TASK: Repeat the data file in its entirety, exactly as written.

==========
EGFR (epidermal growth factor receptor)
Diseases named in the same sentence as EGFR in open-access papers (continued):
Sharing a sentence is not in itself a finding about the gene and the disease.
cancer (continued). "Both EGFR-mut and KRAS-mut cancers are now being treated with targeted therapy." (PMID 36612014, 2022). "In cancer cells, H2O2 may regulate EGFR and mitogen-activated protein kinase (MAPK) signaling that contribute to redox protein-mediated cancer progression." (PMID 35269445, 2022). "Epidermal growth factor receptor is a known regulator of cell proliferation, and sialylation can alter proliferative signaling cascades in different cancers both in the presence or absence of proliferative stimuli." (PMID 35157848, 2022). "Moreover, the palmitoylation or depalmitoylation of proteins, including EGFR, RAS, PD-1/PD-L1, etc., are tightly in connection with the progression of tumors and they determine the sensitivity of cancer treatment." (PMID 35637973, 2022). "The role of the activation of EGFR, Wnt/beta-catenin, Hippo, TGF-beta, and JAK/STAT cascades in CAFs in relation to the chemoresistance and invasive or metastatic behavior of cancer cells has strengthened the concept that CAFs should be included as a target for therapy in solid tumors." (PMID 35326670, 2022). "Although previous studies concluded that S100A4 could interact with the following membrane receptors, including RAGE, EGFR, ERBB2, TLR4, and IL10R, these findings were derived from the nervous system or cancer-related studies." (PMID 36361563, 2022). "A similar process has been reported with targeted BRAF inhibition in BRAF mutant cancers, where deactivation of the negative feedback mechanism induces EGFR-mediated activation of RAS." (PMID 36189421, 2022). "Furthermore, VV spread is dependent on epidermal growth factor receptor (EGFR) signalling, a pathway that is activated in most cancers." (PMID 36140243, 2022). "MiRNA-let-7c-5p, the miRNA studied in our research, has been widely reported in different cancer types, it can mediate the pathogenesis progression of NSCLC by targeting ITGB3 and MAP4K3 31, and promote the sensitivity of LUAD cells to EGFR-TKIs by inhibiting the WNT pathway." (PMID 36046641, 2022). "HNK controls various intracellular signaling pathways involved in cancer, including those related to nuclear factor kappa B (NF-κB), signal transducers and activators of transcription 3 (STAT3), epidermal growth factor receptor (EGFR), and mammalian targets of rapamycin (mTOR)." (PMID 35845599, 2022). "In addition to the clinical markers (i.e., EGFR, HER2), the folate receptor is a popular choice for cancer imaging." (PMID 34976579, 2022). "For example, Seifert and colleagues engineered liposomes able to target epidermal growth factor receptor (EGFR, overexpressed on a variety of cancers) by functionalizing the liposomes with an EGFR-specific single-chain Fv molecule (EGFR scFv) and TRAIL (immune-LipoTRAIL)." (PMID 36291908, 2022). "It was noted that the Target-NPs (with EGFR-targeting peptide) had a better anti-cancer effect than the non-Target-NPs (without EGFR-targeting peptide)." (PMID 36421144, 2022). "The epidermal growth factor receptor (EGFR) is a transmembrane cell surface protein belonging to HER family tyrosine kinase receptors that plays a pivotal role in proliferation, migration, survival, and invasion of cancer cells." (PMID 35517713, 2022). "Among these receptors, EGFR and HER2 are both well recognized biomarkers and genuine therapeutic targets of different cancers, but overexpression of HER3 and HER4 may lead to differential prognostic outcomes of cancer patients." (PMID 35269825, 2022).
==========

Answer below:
EGFR (epidermal growth factor receptor)
Diseases named in the same sentence as EGFR in open-access papers (continued):
Sharing a sentence is not in itself a finding about the gene and the disease.
cancer (continued). "Both EGFR-mut and KRAS-mut cancers are now being treated with targeted therapy." (PMID 36612014, 2022). "In cancer cells, H2O2 may regulate EGFR and mitogen-activated protein kinase (MAPK) signaling that contribute to redox protein-mediated cancer progression." (PMID 35269445, 2022). "Epidermal growth factor receptor is a known regulator of cell proliferation, and sialylation can alter proliferative signaling cascades in different cancers both in the presence or absence of proliferative stimuli." (PMID 35157848, 2022). "Moreover, the palmitoylation or depalmitoylation of proteins, including EGFR, RAS, PD-1/PD-L1, etc., are tightly in connection with the progression of tumors and they determine the sensitivity of cancer treatment." (PMID 35637973, 2022). "The role of the activation of EGFR, Wnt/beta-catenin, Hippo, TGF-beta, and JAK/STAT cascades in CAFs in relation to the chemoresistance and invasive or metastatic behavior of cancer cells has strengthened the concept that CAFs should be included as a target for therapy in solid tumors." (PMID 35326670, 2022). "Although previous studies concluded that S100A4 could interact with the following membrane receptors, including RAGE, EGFR, ERBB2, TLR4, and IL10R, these findings were derived from the nervous system or cancer-related studies." (PMID 36361563, 2022). "A similar process has been reported with targeted BRAF inhibition in BRAF mutant cancers, where deactivation of the negative feedback mechanism induces EGFR-mediated activation of RAS." (PMID 36189421, 2022). "Furthermore, VV spread is dependent on epidermal growth factor receptor (EGFR) signalling, a pathway that is activated in most cancers." (PMID 36140243, 2022). "MiRNA-let-7c-5p, the miRNA studied in our research, has been widely reported in different cancer types, it can mediate the pathogenesis progression of NSCLC by targeting ITGB3 and MAP4K3 31, and promote the sensitivity of LUAD cells to EGFR-TKIs by inhibiting the WNT pathway." (PMID 36046641, 2022). "HNK controls various intracellular signaling pathways involved in cancer, including those related to nuclear factor kappa B (NF-κB), signal transducers and activators of transcription 3 (STAT3), epidermal growth factor receptor (EGFR), and mammalian targets of rapamycin (mTOR)." (PMID 35845599, 2022). "In addition to the clinical markers (i.e., EGFR, HER2), the folate receptor is a popular choice for cancer imaging." (PMID 34976579, 2022). "For example, Seifert and colleagues engineered liposomes able to target epidermal growth factor receptor (EGFR, overexpressed on a variety of cancers) by functionalizing the liposomes with an EGFR-specific single-chain Fv molecule (EGFR scFv) and TRAIL (immune-LipoTRAIL)." (PMID 36291908, 2022). "It was noted that the Target-NPs (with EGFR-targeting peptide) had a better anti-cancer effect than the non-Target-NPs (without EGFR-targeting peptide)." (PMID 36421144, 2022). "The epidermal growth factor receptor (EGFR) is a transmembrane cell surface protein belonging to HER family tyrosine kinase receptors that plays a pivotal role in proliferation, migration, survival, and invasion of cancer cells." (PMID 35517713, 2022). "Among these receptors, EGFR and HER2 are both well recognized biomarkers and genuine therapeutic targets of different cancers, but overexpression of HER3 and HER4 may lead to differential prognostic outcomes of cancer patients." (PMID 35269825, 2022).